Antibodies for A-beta are similar to KLVFF-derivative as they also interact with soluble and insoluble A-beta. Antibodies specific for soluble and insoluble A-beta can be prepared against a suitable antigen or hapten comprising the desired target epitope, such as the junction region consisting of amino acid residues 13-26 and/or the carboxy terminus consisting of amino acid residues 33-42 of A-beta. One suitable antibody to soluble A-beta is disclosed in Kayed, et al., Science, vol. 300, page 486, Apr. 18, 2003. Synthetic peptides can also be prepared by conventional solid phase techniques, coupled to a suitable immunogen, and used to prepare antisera or monoclonal antibodies by conventional techniques. Suitable peptide haptens typically will comprise at least five contiguous residues within A-beta and can include more than six residues. Synthetic polypeptide haptens can be produced by the Merrifield solid-phase synthesis technique in which amino acids are sequentially added to a growing chain (Merrifield (1963) J. Am. Chem. Soc. 85:2149-2156). Suitable antibodies include, for example, those of U.S. Pat. Nos. 5,811,310; 5,750,349; and 5,231,000, R1282, 21F12, 3D6, FCA3542, and monoclonal and polyclonal antibodies for A-beta 1-40, 1-42 and other isoforms. Certain imaging agents have been developed that can report on the specific presence of a target molecule without binding to that molecule. In such instances the imaging agents are considered “activatable” because their signal is activated or unactivated based on the presence of a specific target molecule. Examples of such agents have been used for MRI and optical imaging (Li W H, Parigi G, Fragai M, Luchinat C, Meade T J, Inorg Chem 2002 July 29;41(15):4018-24)(Louie A Y, Huber M M, Ahrens E T, Rothbacher U, Moats R, Jacobs R E, Fraser S E, Meade T J. Nat Biotechnol 2000 March ;18(3):321-5)(Weissleder R, Tung C H, Mahmood U, Bogdanov A Jr Nat Biotechnol 1999 April;17(4):375-8).
The chemical entity of the imaging agent that emits a detectable signal (also called a label) can be a radiolabel, a paramagnetic label, an optical label and the like. The type of imaging modality available will be an important factor in the selection of the label used for an individual subject. For example, a radiolabel must have a type of decay that is detectable by the available imaging modality. Suitable radioisotopes are well known to those skilled in the art and include beta-emitters, gamma-emitters, positron-emitters, and x-ray emitters. Suitable radioisotopes include 3H, 11C, 14C, 18F, 32P, 35S, 123I, 125I, 131I, 51Cr, 36CI, 57Co, 59Fe, 75Se and 152Eu. Isotopes of halogens (such as chlorine, fluorine, bromine and iodine), and metals including technetium, yttrium, rhenium and indium are also useful labels. Typical examples of metallic ions which can be bound are 99mTc, 123I, 111In, 131I, 97Ru, 67C, 67Ga, 125I, 68Ga, 72As, 89Zr, and 201Tl. For use with the present disclosure, radiolabels can be prepared using standard radiolabeling procedures well known to those skilled in the art. The disclosed compound can be radiolabeled either directly by incorporating the radiolabel directly into the compounds or indirectly by incorporating the radiolabel into the compounds through a chelating agent, where the chelating agent has been incorporated into the compounds. Such radiolabeling should also be reasonably stable, both chemically and metabolically, applying recognized standards in the art. Also, although the label can be incorporated in a variety of fashions with a variety of different radioisotopes, such radiolabeling should be carried out in a manner such that the high binding affinity and specificity of the unlabeled binding moiety is not significantly affected. Preferred radioisotopes for in vivo diagnostic imaging by positron emission tomography (“PET”) are 11C, 18F, 123I, and 125I. Typically, the labeled atom is introduced to the labeled compounds at a late stage of the synthesis. This allows for maximum radiochemical yields, and reduces the handling time of radioactive materials. When dealing with short half-life isotopes, an important consideration is the time required to conduct synthetic procedures, and purification methods. Protocols for the synthesis of radiolabeled compounds are described in Tubis and Wolf, Eds., “Radiopharmacy”, Wiley-Interscience, New York (1976); Wolf, Christman, Fowler, Lambrecht, “Synthesis of Radiopharmaceuticals and Labeled Compounds Using Short-Lived Isotopes”, in Radiopharmaceuticals and Labeled Compounds, Vol. 1, p. 345-381 (1973).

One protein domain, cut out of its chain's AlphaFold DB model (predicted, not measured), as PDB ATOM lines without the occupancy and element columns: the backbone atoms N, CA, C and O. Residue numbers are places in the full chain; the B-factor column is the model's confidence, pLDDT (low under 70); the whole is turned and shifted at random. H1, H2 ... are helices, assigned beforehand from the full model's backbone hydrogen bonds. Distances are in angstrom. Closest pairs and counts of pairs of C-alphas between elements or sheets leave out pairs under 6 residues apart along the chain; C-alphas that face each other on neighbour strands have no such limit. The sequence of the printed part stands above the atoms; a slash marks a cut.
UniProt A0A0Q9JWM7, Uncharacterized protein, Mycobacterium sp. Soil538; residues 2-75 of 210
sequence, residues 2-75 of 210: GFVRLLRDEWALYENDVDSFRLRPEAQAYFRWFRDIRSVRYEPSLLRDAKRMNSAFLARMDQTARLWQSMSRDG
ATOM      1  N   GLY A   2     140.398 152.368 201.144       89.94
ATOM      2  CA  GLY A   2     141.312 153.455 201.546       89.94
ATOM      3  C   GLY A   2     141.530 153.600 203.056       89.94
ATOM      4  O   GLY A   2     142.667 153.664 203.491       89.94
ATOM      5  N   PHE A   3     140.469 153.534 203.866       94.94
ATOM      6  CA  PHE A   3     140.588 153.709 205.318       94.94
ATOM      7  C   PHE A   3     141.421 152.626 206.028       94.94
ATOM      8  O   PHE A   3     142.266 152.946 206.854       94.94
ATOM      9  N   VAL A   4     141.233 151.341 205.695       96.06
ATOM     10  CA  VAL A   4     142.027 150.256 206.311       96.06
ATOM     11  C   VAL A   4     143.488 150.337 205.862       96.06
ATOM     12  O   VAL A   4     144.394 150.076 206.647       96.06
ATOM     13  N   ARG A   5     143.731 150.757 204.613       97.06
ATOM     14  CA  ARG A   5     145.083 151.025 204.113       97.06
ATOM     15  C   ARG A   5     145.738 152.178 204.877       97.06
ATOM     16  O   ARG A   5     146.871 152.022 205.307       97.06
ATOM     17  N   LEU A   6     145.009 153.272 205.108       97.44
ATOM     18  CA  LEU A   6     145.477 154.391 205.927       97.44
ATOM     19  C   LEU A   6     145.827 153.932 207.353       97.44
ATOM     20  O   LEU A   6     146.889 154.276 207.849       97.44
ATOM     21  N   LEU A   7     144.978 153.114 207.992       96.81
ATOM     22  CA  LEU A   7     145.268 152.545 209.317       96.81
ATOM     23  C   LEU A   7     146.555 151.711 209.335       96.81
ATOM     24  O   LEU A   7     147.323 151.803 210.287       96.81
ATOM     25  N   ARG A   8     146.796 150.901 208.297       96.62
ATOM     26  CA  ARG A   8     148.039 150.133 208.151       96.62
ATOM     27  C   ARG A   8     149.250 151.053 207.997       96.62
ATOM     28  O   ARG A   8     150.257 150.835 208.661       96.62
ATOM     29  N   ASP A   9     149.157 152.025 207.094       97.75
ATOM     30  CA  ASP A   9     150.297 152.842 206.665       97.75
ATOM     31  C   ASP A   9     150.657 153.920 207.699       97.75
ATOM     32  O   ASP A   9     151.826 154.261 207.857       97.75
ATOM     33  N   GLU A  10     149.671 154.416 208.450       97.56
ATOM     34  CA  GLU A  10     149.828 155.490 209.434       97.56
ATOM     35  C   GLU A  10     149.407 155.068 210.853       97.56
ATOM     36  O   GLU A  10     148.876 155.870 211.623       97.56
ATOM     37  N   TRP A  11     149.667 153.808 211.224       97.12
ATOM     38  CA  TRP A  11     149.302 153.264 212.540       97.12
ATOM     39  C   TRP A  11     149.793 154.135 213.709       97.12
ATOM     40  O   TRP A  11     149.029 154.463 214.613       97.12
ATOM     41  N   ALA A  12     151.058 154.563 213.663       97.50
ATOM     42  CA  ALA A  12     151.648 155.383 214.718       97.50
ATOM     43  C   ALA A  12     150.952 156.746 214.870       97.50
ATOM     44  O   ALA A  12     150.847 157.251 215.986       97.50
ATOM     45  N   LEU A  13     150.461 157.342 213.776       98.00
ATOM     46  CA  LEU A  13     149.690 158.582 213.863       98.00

Paramagnetic labels can be metal ions are present in the form of metal complexes or metal oxide particles. Suitable paramagnetic isotopes include 157Gd, 55Mn, 162 Dy, 52Cr, and 56Fe. The paramagnetic label can be attached to the binding moiety by several approaches. One approach is direct attachment of one or more metal chelators to the binding moiety of the imaging agent. Alternatively, the binding portion of the imaging agent can be attached to a paramagnetic metal ion or heavy atom containing solid particle, or to an echogenic gas microbubble. A number of methods can be used to attach imaging agent, which specifically binds to soluble A-beta, to paramagnetic metal ion or heavy atom containing solid particles by one of skill in the art of the surface modification of solid particles. In general, the imaging agent is attached to a coupling group that react with a constituent of the surface of the solid particle. The coupling groups can be any of a number of silanes, and also include polyphosphonates, polycarboxylates, polyphosphates or mixtures thereof, which react with surface hydroxyl groups on the solid particle surface, as described, for example, in U.S. patent application publication 2002/0159947 and which can couple with the surface of the solid particles, as described in U.S. Pat. No. 5,520,904.